Food Allergy | The Effect of Per Oral Immunotherapy in Severe IgE Mediated Egg, Milk, and Nut Allergy in Adults
Food Allergy research study
What is the primary objective of this study?
In Finland, the estimated prevalence of physician-diagnosed food allergy in 1-4 year old children is 9%, and the most common allergen is milk. The overall food allergy has been reported to be 3.7%. Hen's egg allergy is among the most common food allergies in childhood. In addition, it predicts later development of allergic disease such as asthma. Most of the egg and milk allergy is transient and disappears in childhood. Currently, the standard of care for food allergy includes strict allergen avoidance. However, oral immunotherapy has been under investigation in children milk, egg, and wheat allergy. Previously, induction of clinical egg tolerance has been reported with egg oral immunotherapy in children aged from 3 to 13 years. In adults, strict avoidance is still the standard care but there is also growing interest in treatment of severe food allergy with oral immunotherapy or anti-IgE. The investigators aim to analyse the results of per oral immunotherapy treatment in severe IgE-mediated egg, milk, and nut allergy in adults. Could severe egg, milk and nut allergy be treated with oral immunotherapy treatment in stead of total allergen avoidance and could desensitization thus be achieved?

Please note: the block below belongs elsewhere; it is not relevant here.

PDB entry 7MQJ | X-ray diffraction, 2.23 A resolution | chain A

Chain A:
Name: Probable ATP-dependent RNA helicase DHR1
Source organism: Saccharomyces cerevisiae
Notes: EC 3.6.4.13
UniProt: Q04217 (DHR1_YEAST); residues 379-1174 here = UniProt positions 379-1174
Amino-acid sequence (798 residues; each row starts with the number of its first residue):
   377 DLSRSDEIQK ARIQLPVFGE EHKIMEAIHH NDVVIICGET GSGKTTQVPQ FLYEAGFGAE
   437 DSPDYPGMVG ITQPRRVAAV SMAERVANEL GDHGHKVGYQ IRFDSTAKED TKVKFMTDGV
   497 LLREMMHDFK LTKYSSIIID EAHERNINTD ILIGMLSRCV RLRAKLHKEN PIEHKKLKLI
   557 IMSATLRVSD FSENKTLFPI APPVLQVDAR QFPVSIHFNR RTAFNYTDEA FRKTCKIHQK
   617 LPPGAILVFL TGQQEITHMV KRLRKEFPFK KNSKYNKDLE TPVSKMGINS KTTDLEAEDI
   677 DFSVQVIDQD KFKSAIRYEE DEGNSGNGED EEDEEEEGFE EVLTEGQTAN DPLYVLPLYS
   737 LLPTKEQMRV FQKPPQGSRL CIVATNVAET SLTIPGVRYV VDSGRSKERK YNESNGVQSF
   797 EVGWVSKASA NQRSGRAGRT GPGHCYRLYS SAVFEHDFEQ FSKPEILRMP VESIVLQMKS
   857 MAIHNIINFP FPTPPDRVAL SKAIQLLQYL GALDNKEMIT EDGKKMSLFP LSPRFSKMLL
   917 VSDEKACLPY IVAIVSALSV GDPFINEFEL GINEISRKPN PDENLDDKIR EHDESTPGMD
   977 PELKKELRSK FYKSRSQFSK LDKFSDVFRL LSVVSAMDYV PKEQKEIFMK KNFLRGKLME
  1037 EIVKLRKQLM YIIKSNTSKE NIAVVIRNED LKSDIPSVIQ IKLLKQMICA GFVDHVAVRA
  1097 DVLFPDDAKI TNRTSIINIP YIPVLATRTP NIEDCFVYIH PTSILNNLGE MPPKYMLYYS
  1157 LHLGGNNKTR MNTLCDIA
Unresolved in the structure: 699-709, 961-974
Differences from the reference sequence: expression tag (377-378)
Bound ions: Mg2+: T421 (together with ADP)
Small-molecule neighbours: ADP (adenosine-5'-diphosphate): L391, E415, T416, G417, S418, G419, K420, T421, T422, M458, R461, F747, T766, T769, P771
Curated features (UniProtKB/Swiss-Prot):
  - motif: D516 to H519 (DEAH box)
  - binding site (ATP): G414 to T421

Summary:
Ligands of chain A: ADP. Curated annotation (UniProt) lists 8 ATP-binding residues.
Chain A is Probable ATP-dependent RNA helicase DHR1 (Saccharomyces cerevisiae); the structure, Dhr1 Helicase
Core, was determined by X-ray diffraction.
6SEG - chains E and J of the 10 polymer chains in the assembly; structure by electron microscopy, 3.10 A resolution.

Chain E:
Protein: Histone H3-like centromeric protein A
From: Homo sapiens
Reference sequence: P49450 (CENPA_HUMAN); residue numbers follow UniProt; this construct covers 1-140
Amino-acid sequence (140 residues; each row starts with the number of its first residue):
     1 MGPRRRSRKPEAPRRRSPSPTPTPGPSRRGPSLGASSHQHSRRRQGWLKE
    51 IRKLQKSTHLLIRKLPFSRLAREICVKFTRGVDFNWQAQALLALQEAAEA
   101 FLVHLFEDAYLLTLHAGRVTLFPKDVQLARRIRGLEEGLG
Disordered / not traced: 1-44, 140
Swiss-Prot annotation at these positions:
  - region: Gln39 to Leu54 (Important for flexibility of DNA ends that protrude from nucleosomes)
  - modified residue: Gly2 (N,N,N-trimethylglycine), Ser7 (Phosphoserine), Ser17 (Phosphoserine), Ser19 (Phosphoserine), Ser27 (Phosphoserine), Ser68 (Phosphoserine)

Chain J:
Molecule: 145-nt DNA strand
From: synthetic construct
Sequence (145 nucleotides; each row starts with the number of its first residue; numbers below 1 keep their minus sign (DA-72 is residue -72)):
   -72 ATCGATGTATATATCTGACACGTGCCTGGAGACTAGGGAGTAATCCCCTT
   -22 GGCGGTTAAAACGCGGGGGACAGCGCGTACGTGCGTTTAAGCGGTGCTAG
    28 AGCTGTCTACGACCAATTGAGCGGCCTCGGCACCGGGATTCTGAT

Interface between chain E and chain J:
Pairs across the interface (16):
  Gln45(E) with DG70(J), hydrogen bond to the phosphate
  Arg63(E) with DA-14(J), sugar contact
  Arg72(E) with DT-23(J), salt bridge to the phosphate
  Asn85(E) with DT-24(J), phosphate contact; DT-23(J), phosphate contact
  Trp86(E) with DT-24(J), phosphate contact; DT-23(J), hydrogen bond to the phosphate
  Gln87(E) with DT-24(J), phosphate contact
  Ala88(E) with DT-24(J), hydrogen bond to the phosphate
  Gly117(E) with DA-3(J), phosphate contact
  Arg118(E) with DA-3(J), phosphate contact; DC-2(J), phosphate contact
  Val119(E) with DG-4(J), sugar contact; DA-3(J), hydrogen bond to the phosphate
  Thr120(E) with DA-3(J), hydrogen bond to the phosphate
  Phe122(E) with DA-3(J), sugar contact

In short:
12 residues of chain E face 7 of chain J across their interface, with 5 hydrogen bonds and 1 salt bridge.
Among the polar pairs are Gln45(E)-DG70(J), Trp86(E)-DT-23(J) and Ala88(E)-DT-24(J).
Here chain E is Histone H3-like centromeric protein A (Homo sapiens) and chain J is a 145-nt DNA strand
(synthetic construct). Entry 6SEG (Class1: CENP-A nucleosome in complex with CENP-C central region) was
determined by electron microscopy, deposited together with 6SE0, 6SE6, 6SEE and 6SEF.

Who is eligible to participate?
Inclusion Criteria: - severe IgE-mediated milk allergy or - severe IgE-mediated egg allergy or - severe IgE-mediated nut allergy or - 18-50 years Exclusion Criteria: - instable cerebrovascular or heart disease - active autoimmune disease or cancer - use of betablocker agents - poorly controlled asthma - FEV1 < 70% of the predicted
Which medical condition, disease, disorder, syndrome, illness, or injury is researched?
Interventions can include giving participants drugs, medical devices, procedures, vaccines, and other products that are either investigational or already available or noninvasive approaches such as surveys, education, and interviews.
Dietary Supplement:Dietary supplementMilk, egg or nut oral immunotherapy
Research studies and clinical trials typically have two or more research arms. An arm is a group of people who receive the same treatment in the study.
Milk allergyDietary supplement, milk in increasing dosages, delivered daily and orally.
Egg allergyDietary supplement, egg protein given in increasing dosages, delivered daily and orally.
Nut allergyDietary supplement, nut cream including nut allergens, delivered in increasing dosages, daily and orally.
Active, not recruiting
Start Date: January 2013
Completed Date: December 2017
Primary Outcome: Number of the patients that achieve higher tolerance of allergen with immunotherapy than the measured baseline allergen challenge shows?
Secondary Outcome: Effect of therapy on lung function.
Study sponsors, principal investigator, and references
Principal Investigator: Mika J Mäkelä, MD, PhD
Lead Sponsor: Helsinki University Central Hospital